Some years ago, scientists at Yellowstone National Park did something amazing. They reintroduced wolves to the park after a 70-year absence. This may sound like a relatively small action, but the results were astounding. Because of the wolves, deer began to avoid certain areas of the park, which in turn allowed more diverse vegetation to grow. This diverse vegetation attracted insects and rodents, which in turn attracted more birds and small predators. Beavers returned to areas of the park, and the dams they built would ultimately help stabilize the rivers and lead to even more growth.

Scientists refer to this phenomenon as a trophic cascade. A trophic cascade is an ecological process which starts at the top of the food chain and has reverberating effects all the way down to the bottom. It’s a powerful reminder that even the smallest actions can have a positive effect on the world around us. Simply by doing a little good in our own backyard, we could help regenerate ecosystems, support endangered species, and create a better environment for our friends and neighbors. Now, just imagine what could be accomplished if we got an entire classroom full of students focused on doing exactly this?

A Powerful Force for Good 

Every educator knows that students are one of the greatest untapped resources in our world today. They have passion, determination, curiosity, and the creativity to solve old problems with new solutions. All they need is a little nudge in the right direction. So, if you’re an educator looking to start a trophic cascade of your own, consider implementing one of these environmental lessons in your own classroom:

State of Sustainability: Every state in the U.S. is uniquely important. In this project, students will become aware of the need for a sustainable world by focusing directly on their own state’s sustainability. They will use their creativity to design a book about their state that informs readers how small changes can develop a more sustainable world. Finally, they’ll publish their book and sell it for a charitable cause. By raising awareness for their states, they can help protect the precious ecosystems that countless plants and animals rely on!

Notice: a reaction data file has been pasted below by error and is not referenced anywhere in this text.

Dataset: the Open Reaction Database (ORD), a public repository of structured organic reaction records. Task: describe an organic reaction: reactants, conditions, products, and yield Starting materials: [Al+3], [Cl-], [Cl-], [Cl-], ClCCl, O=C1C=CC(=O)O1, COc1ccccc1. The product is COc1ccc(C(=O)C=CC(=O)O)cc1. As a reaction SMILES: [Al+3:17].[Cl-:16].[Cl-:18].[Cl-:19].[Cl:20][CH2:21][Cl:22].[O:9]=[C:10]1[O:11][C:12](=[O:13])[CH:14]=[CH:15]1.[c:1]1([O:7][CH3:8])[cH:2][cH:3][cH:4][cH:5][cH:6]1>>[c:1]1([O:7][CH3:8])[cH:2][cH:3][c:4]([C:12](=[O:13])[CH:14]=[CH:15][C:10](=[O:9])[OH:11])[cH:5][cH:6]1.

What’s in Your Water: Water is essential for life. All living things depend upon it. Yet every day, our actions contribute to pollution that is detrimental to our waterways—and ultimately our watersheds. In this project, students will take action to protect our watersheds. They will investigate water samples to determine what’s in their water and investigate ways to improve water quality. Then, they’ll share what they’ve learned by creating a fundraiser to raise money for a charity that focuses on improving water quality and water pollution issues.

The Dirty Truth: Life on Earth is precious and precarious. Every day, more species go extinct as our world becomes more polluted. People are fighting to make a difference—but should we instead look to the skies to save our species? In this project, students learn about the importance of environmental protection, and about the wonders of Mars. They choose whether to support environmental protection or space exploration and create a commercial to raise money for their cause.

Curious, Creative, and Critical

The challenges facing our planet today can seem insurmountable, but we should never underestimate the power of our students. If we simply give them the knowledge they need, they can become a powerful force for good that will radically reshape our world. So, let’s start our own trophic cascade right here in the classroom. Introduce your students to some engaging, environmental PBL, and watch as they create a new and sustainable future for us all.

*Image courtesy of Paul Hudson via Wikimedia commons.

For more free educational resources, check out out these teacher-tested strategies from Blue Apple!